Through these best practices and more, manufacturing organizations can significantly move the needle on the reduction and mitigation of MSDs, improving health outcomes, reducing costs and increasing productivity. Musculoskeletal disorders are a significant cost driver for employers in terms of both direct and indirect costs. Developing a comprehensive strategy to prevent and reduce MSDs and promoting workplace health is of benefit to employers and employees alike.

Creating a new normal with EAPs

By Alan Goforth | BenefitsPRO

Well-designed and implemented employee assistance plans can provide significant benefits to both workers and employers.

Workplace mental health issues often go unreported and unnoticed. The cost to employee health and employer productivity, however, can be every bit as substantial as that caused by physical illness.

“When a person is experiencing a personal issue outside of work, it often spills over into the workplace and influences other employees’ productivity and morale,” says Bert Alicea, executive vice president of EAP+Work/Life Services for Health Advocate in Plymouth Meeting, Pennsylvania. The company offers a range of employee assistance programs (EAPs) and wellness benefits.

“For example, if an employee is experiencing substance abuse in their family and needs to make frequent phone calls during the workday to address the issue, the employees around them may also feel distracted, stressed or upset by the situation at hand,” he says.

Judi Braswell also sees a link between mental and physical health problems. Braswell is vice president, business development, for Behavioral Health Systems Inc. in Birmingham, Alabama, which administers a comprehensive suite of behavioral programs for employers nationwide.

“Research bears out the correlations between behavioral health issues and attendance, productivity and safety,” she says. “There is high comorbidity of behavioral health issues and chronic medical conditions, long recognized by employers as having an impact on workplace productivity and health care costs. A behavioral health program that can reduce non-compliance, provide education and actively engage members impacts not only the success and cost of those services but also physical health, prescription costs and workers compensation claims.”

Statistics show that a well-designed and implemented EAP can provide significant benefits to both workers and employers, says Rahul Mehra, M.D., CEO and chief physician executive for the National Center for Performance Health in Tampa.

“In larger, self-insured employer groups, a robust and responsive EAP can help save at least 30 percent in mental health claims, reduce emergency visits and reduce medical and pharmacy claims,” he says.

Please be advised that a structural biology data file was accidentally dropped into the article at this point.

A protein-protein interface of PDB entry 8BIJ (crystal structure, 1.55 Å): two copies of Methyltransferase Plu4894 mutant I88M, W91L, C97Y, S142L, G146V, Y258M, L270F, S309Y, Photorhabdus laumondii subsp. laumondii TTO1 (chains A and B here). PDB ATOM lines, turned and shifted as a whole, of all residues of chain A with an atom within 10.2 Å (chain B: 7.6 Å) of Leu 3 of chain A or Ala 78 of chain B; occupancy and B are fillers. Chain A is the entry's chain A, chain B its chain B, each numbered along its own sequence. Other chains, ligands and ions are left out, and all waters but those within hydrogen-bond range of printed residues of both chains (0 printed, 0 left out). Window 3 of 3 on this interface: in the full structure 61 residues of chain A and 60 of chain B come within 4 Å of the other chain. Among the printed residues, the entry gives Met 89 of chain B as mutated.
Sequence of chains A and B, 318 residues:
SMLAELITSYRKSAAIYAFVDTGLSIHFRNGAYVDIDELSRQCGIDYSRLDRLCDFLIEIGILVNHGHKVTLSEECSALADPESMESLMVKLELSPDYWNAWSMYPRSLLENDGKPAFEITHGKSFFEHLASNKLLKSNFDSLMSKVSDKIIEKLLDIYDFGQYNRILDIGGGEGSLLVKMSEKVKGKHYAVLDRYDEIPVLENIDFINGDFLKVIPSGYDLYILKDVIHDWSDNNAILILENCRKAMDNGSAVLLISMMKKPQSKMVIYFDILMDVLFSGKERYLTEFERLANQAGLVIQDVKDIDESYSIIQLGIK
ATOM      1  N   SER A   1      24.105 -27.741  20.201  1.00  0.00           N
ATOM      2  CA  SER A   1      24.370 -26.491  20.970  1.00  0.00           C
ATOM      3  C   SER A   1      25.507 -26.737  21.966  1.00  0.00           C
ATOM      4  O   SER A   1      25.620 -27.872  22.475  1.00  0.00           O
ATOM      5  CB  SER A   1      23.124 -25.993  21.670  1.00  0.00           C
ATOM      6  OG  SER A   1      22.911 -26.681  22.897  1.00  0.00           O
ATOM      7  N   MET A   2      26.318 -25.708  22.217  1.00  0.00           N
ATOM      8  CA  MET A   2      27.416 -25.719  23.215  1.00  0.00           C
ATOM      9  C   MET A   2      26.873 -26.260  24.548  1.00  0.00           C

Bumps in the road

This leads to an obvious question: If mental health is such a pressing issue and EAPs are part of the solution, why are they often not as effective as they could be? Mehra has three general answers:

  • Stigma, which is improving but still faces huge hurdles.
  • Lack of awareness and education, such as health care literacy in mental health.
  • Access issues. Only 55 percent of practicing psychiatrists take private health insurance, which is the lowest number of any physician specialty.

The structure of many EAPs, which are embedded in medical plans, is another part of the problem, Alicea says. “While some people with mental health or substance abuse issues may utilize the service, those with temporary setbacks in life may not reach out for assistance. The medical benefit may be viewed as something to use only in the instance of a serious problem. If employees view the service as something that is only available for issues on the severe end of the spectrum, they may not reach out in the earlier stages when it is possible to address issues before they escalate.”

Braswell points out that before medical parity, most health plans covered mental health and substance abuse on a limited basis, often capping exposure at a set dollar amount for outpatient and number of days for inpatient care.

“EAPs began to reduce their cost, and competition resulted in very low cost for services on a capitated, per-employee, per-month fee,” she says. “That also resulted in little to no promotion or employee communications, limited network options or services provided by a limited number of providers employed by the EAP. As a result, they are very underutilized. Some companies felt the program’s low utilization meant they had no value in the workplace, with no return on investment from the capitated cost. While some companies continue with EAPs and accept this as just the way it is, others elected to not provide the services.”

The good news is that many employers are gaining a better understanding of the benefits of mental health EAPs.

“We are beginning to see a shift in employers recognizing the need for behavioral health services in the workplace beyond a poster with an 800 number,” Braswell says. “With mental health and substance abuse benefits now on the same cost-sharing structure as physical health benefits, and with arbitrary limits removed, employers are recognizing the need to provide services to assist in earlier problem identification, easy access to quality providers and workplace support, such as management consultation on problem employees, critical incident response and development of effective communication campaigns.”